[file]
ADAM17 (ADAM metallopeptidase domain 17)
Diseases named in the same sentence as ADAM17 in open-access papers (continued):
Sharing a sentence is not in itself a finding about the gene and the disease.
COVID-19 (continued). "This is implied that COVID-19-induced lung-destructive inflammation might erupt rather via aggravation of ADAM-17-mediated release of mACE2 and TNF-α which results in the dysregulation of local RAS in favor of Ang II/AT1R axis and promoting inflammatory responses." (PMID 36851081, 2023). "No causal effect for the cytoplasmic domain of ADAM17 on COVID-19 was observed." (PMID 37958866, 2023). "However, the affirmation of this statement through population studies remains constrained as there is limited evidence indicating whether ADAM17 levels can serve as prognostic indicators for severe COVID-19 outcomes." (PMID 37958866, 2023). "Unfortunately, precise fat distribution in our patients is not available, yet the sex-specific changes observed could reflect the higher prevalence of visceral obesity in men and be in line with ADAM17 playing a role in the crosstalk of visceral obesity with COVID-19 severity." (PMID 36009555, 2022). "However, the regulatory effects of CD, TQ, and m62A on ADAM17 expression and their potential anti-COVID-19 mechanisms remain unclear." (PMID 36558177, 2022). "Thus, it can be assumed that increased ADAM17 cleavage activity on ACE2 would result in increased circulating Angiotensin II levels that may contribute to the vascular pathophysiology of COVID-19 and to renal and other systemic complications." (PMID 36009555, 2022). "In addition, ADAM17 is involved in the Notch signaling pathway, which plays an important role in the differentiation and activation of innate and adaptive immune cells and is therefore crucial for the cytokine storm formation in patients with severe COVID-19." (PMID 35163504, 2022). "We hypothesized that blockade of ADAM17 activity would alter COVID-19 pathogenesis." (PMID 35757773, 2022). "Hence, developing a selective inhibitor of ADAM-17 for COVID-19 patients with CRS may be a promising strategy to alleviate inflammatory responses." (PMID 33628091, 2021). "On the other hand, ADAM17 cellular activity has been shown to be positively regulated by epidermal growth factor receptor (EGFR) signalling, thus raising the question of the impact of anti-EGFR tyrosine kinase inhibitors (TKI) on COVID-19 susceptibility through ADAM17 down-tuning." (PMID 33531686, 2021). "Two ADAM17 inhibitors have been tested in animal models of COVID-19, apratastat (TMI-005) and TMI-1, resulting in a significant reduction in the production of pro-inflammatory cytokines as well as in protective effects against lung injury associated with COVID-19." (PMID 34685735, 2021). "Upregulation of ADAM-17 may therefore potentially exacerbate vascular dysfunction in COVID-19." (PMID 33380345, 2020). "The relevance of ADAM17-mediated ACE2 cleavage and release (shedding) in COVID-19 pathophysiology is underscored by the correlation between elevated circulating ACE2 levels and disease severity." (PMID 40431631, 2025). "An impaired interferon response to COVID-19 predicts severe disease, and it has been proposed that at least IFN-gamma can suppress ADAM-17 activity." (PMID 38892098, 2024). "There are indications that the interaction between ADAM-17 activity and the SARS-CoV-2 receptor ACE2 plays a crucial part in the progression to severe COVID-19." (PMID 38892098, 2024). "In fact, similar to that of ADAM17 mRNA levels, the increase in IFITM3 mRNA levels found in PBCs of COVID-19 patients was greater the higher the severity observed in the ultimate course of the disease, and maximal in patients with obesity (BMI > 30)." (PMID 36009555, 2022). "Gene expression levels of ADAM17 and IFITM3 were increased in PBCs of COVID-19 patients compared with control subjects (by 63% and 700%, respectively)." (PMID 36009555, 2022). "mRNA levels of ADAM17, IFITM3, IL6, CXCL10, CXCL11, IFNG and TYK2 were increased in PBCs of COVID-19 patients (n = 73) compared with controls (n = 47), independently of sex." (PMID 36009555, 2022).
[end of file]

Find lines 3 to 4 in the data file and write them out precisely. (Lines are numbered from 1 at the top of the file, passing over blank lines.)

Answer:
Sharing a sentence is not in itself a finding about the gene and the disease.
COVID-19 (continued). "This is implied that COVID-19-induced lung-destructive inflammation might erupt rather via aggravation of ADAM-17-mediated release of mACE2 and TNF-α which results in the dysregulation of local RAS in favor of Ang II/AT1R axis and promoting inflammatory responses." (PMID 36851081, 2023). "No causal effect for the cytoplasmic domain of ADAM17 on COVID-19 was observed." (PMID 37958866, 2023). "However, the affirmation of this statement through population studies remains constrained as there is limited evidence indicating whether ADAM17 levels can serve as prognostic indicators for severe COVID-19 outcomes." (PMID 37958866, 2023). "Unfortunately, precise fat distribution in our patients is not available, yet the sex-specific changes observed could reflect the higher prevalence of visceral obesity in men and be in line with ADAM17 playing a role in the crosstalk of visceral obesity with COVID-19 severity." (PMID 36009555, 2022). "However, the regulatory effects of CD, TQ, and m62A on ADAM17 expression and their potential anti-COVID-19 mechanisms remain unclear." (PMID 36558177, 2022). "Thus, it can be assumed that increased ADAM17 cleavage activity on ACE2 would result in increased circulating Angiotensin II levels that may contribute to the vascular pathophysiology of COVID-19 and to renal and other systemic complications." (PMID 36009555, 2022). "In addition, ADAM17 is involved in the Notch signaling pathway, which plays an important role in the differentiation and activation of innate and adaptive immune cells and is therefore crucial for the cytokine storm formation in patients with severe COVID-19." (PMID 35163504, 2022). "We hypothesized that blockade of ADAM17 activity would alter COVID-19 pathogenesis." (PMID 35757773, 2022). "Hence, developing a selective inhibitor of ADAM-17 for COVID-19 patients with CRS may be a promising strategy to alleviate inflammatory responses." (PMID 33628091, 2021). "On the other hand, ADAM17 cellular activity has been shown to be positively regulated by epidermal growth factor receptor (EGFR) signalling, thus raising the question of the impact of anti-EGFR tyrosine kinase inhibitors (TKI) on COVID-19 susceptibility through ADAM17 down-tuning." (PMID 33531686, 2021). "Two ADAM17 inhibitors have been tested in animal models of COVID-19, apratastat (TMI-005) and TMI-1, resulting in a significant reduction in the production of pro-inflammatory cytokines as well as in protective effects against lung injury associated with COVID-19." (PMID 34685735, 2021). "Upregulation of ADAM-17 may therefore potentially exacerbate vascular dysfunction in COVID-19." (PMID 33380345, 2020). "The relevance of ADAM17-mediated ACE2 cleavage and release (shedding) in COVID-19 pathophysiology is underscored by the correlation between elevated circulating ACE2 levels and disease severity." (PMID 40431631, 2025). "An impaired interferon response to COVID-19 predicts severe disease, and it has been proposed that at least IFN-gamma can suppress ADAM-17 activity." (PMID 38892098, 2024). "There are indications that the interaction between ADAM-17 activity and the SARS-CoV-2 receptor ACE2 plays a crucial part in the progression to severe COVID-19." (PMID 38892098, 2024). "In fact, similar to that of ADAM17 mRNA levels, the increase in IFITM3 mRNA levels found in PBCs of COVID-19 patients was greater the higher the severity observed in the ultimate course of the disease, and maximal in patients with obesity (BMI > 30)." (PMID 36009555, 2022). "Gene expression levels of ADAM17 and IFITM3 were increased in PBCs of COVID-19 patients compared with control subjects (by 63% and 700%, respectively)." (PMID 36009555, 2022). "mRNA levels of ADAM17, IFITM3, IL6, CXCL10, CXCL11, IFNG and TYK2 were increased in PBCs of COVID-19 patients (n = 73) compared with controls (n = 47), independently of sex." (PMID 36009555, 2022).